You will have to serve your landlord with a Section 42 notice, Under the 1993 Leasehold Reform, Housing & Urban Development Act, proposing your premium for extending the lease. Your solicitor will take care of this.

Your landlord has two months to respond to your offer. If they do not accept your terms, you will need to enter into negotiations until both parties agree.

The new government legislation promises to set the calculation rates ensuring that lease extensions are fairer, cheaper and more transparent.

5. Pay any deposit and sign the contracts

Generally, deposits are £250 or £10% of the lease cost – whichever is greater. Your solicitor will draw up the necessary contracts for both parties to sign and update the land registry.

What are the costs?

The cost of buying extra years on your lease will depend on the property’s value, the number of years left on the lease, the annual ground rent and the value of improvements paid for by the leaseholder. A surveyor specialising in leasehold extensions will be able to calculate the cost and stop you from paying over the odds for your extension.

The government has pledged to introduce a new online calculator to make it simpler for leaseholders to determine how much it will cost them to extend their lease. As previously mentioned, the government is abolishing the premium ‘marriage value’ payable to the landlord when extending a lease with less than 80 years remaining.

In addition to the price of buying extra years on your lease, you will also need to pay:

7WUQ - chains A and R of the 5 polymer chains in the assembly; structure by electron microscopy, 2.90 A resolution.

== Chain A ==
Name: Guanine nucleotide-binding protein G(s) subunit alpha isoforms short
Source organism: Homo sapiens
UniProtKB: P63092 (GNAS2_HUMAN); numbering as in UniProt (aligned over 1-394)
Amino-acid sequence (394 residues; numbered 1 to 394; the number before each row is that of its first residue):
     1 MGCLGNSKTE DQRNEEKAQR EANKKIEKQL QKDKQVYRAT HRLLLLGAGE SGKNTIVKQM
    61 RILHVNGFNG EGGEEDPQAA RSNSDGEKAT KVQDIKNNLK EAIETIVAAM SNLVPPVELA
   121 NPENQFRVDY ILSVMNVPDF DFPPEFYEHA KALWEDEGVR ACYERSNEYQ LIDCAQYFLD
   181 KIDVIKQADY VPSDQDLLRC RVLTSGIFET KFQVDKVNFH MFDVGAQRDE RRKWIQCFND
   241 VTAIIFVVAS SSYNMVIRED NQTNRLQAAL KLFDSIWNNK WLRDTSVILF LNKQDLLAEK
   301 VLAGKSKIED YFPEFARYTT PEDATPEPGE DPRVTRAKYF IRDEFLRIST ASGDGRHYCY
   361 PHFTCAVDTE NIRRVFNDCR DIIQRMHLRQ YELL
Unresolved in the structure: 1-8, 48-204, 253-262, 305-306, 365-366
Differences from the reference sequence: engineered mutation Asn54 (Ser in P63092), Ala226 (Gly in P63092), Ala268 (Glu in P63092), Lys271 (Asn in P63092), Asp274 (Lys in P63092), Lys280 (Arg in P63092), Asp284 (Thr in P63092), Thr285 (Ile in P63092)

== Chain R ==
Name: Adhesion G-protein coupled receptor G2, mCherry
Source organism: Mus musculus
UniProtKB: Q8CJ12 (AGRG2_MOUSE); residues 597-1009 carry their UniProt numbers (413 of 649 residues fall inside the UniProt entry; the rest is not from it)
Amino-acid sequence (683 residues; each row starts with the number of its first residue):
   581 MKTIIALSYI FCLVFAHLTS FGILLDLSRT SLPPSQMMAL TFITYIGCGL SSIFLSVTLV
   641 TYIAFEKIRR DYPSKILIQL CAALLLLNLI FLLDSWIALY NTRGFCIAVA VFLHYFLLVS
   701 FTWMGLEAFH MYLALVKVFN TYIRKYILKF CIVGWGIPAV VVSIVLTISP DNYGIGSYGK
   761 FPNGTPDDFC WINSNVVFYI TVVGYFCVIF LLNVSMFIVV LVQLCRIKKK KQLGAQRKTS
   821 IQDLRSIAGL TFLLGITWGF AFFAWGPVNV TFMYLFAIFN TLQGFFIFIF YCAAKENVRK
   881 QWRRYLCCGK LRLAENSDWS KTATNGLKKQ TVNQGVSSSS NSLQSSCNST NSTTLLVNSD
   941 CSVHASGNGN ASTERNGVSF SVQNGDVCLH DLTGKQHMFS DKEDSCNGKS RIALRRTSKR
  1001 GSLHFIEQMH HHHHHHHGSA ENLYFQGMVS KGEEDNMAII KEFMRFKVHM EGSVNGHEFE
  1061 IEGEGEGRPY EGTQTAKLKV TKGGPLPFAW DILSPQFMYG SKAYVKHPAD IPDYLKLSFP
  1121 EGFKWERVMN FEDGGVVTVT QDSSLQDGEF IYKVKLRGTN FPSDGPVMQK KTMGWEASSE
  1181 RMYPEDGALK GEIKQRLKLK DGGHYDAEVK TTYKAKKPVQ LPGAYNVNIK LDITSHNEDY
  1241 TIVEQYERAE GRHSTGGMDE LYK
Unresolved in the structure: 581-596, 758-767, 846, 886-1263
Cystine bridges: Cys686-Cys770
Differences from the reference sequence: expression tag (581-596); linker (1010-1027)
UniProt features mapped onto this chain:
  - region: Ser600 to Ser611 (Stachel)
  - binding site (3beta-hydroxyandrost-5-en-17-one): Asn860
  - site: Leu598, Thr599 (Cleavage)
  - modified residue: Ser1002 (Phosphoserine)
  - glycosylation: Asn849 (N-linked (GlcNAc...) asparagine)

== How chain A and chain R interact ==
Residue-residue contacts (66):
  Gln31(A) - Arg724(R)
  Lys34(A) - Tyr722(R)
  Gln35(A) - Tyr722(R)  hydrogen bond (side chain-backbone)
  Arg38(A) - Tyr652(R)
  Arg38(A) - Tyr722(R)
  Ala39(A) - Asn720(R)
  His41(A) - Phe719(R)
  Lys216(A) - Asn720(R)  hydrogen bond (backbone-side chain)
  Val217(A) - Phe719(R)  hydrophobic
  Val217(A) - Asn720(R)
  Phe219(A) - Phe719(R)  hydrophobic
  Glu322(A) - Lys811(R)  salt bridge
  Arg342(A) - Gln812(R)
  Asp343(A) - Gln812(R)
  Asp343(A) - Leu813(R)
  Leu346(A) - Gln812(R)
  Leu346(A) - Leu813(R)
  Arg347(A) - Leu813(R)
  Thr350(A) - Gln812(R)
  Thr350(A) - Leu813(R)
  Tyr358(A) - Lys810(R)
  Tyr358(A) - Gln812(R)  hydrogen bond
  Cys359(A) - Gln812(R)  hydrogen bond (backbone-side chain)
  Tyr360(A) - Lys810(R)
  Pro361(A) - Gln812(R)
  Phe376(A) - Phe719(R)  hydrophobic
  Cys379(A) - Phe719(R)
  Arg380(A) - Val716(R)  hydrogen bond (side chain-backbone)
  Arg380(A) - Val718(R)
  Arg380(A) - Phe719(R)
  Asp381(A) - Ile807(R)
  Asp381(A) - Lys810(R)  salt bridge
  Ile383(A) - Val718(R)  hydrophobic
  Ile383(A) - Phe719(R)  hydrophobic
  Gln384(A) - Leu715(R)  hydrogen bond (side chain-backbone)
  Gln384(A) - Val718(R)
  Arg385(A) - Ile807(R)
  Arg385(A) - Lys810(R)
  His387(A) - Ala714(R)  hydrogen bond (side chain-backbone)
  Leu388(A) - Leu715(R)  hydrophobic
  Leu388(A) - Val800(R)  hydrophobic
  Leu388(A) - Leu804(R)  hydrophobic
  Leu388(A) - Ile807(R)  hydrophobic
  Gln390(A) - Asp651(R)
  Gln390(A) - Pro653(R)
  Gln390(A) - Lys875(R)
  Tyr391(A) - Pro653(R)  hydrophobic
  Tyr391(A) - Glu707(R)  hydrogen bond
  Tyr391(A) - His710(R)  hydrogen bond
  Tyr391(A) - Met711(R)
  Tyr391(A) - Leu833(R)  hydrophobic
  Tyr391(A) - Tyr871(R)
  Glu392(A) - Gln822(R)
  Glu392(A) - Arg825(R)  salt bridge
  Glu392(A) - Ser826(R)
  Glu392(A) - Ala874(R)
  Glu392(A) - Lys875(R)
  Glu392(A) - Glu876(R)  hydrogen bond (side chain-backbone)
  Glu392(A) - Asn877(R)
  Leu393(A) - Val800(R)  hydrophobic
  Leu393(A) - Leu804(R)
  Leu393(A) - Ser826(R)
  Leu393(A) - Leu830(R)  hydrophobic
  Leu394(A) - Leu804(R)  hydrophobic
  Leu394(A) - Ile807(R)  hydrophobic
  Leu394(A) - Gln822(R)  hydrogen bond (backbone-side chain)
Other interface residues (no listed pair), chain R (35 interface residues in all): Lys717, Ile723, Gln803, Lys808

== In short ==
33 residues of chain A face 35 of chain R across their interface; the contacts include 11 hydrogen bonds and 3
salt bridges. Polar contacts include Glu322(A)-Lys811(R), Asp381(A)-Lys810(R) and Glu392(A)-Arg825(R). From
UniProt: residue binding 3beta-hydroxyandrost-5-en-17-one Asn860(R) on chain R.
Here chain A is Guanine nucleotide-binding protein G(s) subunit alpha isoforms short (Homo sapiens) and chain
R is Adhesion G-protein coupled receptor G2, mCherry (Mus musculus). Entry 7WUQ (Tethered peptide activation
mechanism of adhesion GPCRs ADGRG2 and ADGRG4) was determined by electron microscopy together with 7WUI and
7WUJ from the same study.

• Your solicitors fees
  • Your surveyors fees
  • Your landlords reasonable legal and surveyors fees
  • Land registry fees

Stamp duty also applies to lease extensions. However, it is unlikely to affect most leaseholds as the threshold you begin paying is £125,000 (from 1st October). During the stamp duty holiday, the threshold is £500,000 until 30th June 2021 and £250,000 between 1st July and 30th September 2021.

Although it can be expensive to extend your lease, remember that you are adding to the value of your property, and you will no longer have to pay any ground rent.

How long will it take to extend my lease?

Generally, the entire process takes between 3 and 12 months but can be made quicker by hiring a good solicitor and surveyor, so make sure you choose these people carefully.

Is it better to buy the freehold instead of extending my lease?

Legislation called ‘collective enfranchisement’ gives you the right to get together with your fellow leaseholders and buy the freehold for a ‘fair market price’.

You will need at least 50% of leaseholders in your block to agree to participate. You would then jointly own the property outright. Whilst this is more expensive than simply extending your lease, you have much more control over the running of the apartment block. You may find your service charge, which covers things like insurance and maintenance, can be reduced as you can be more discerning about your choice of service providers.

If you are looking at leasehold properties in Islington, Newington Green or Hackney or have a leasehold property to sell, we’d be happy to advise you. Please contact us to find out more.